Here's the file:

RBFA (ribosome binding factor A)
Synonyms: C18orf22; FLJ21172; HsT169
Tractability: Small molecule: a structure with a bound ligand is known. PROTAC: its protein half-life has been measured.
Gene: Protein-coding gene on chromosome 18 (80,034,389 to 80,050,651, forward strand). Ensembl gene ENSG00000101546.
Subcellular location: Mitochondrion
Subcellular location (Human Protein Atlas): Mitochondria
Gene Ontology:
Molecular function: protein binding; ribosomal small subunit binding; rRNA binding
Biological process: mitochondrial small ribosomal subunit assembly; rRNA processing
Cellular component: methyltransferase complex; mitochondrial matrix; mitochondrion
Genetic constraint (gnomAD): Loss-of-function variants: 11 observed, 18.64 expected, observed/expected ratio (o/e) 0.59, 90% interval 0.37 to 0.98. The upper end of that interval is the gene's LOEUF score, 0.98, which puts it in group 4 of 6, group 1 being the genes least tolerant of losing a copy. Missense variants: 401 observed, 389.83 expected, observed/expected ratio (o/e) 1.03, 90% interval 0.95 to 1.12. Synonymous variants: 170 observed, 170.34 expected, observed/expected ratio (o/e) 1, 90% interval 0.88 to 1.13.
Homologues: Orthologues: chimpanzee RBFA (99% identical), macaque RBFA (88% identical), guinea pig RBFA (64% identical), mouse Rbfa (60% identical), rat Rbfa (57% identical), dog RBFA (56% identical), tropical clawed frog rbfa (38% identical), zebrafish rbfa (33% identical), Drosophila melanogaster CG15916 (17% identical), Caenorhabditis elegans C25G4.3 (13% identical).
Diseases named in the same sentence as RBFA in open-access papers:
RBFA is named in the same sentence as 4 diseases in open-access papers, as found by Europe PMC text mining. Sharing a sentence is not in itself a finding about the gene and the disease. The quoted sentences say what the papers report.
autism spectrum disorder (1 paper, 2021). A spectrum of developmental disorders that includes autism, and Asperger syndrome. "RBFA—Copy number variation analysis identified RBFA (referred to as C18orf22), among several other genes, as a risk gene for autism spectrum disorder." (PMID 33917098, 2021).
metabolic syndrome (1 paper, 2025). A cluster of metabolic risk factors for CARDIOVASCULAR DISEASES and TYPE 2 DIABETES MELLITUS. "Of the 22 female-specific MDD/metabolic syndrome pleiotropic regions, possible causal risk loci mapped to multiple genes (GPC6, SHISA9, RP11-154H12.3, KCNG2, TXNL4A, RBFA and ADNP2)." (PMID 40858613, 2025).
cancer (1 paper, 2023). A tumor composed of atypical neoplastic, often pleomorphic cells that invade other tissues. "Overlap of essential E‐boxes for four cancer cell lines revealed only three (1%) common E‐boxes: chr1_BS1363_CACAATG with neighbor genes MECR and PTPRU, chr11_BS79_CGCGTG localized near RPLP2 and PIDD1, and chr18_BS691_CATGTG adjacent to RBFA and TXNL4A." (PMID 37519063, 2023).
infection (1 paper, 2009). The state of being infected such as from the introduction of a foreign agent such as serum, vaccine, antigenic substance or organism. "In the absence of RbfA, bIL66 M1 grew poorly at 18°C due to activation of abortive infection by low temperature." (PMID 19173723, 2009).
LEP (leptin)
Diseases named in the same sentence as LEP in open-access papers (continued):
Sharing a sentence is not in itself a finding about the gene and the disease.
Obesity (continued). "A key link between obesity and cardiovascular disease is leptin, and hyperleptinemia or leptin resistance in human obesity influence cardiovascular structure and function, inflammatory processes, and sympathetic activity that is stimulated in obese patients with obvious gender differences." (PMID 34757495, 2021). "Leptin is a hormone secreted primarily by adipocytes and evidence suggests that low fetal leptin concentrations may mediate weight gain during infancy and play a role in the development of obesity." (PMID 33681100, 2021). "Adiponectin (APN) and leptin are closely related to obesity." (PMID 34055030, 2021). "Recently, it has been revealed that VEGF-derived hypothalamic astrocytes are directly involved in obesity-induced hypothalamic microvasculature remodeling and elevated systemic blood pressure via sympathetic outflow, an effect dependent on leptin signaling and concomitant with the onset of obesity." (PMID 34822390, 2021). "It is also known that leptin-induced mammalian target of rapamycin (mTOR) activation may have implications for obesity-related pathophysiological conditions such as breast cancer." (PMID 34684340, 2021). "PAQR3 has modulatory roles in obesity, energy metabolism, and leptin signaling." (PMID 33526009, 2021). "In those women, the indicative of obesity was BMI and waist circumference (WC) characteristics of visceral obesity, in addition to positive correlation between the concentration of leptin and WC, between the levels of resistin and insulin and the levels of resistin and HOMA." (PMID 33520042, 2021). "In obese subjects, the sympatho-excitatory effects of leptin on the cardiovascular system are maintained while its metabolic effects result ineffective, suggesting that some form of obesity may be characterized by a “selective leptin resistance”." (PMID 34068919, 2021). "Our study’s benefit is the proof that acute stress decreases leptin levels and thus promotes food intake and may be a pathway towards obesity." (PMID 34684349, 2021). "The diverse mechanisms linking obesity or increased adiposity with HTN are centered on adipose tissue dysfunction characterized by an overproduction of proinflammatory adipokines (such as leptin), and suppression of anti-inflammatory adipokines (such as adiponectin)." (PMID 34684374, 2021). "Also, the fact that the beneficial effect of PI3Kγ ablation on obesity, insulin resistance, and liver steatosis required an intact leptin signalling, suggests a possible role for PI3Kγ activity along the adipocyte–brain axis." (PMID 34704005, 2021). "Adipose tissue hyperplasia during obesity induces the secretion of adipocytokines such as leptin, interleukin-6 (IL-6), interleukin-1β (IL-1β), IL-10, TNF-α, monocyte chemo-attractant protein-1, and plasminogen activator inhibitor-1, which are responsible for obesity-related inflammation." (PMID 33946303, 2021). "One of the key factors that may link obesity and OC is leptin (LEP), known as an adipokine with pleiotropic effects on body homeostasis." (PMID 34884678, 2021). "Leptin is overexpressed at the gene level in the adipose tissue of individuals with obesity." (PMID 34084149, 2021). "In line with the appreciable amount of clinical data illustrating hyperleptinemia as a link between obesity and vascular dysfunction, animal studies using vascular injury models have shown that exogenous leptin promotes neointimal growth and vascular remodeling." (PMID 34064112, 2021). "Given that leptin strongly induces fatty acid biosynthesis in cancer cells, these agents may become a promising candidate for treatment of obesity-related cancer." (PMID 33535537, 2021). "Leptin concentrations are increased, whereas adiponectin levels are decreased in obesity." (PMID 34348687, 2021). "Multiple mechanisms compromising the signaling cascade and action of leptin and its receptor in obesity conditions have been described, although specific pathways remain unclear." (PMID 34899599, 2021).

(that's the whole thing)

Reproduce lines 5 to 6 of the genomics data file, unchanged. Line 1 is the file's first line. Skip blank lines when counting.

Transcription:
Subcellular location: Mitochondrion
Subcellular location (Human Protein Atlas): Mitochondria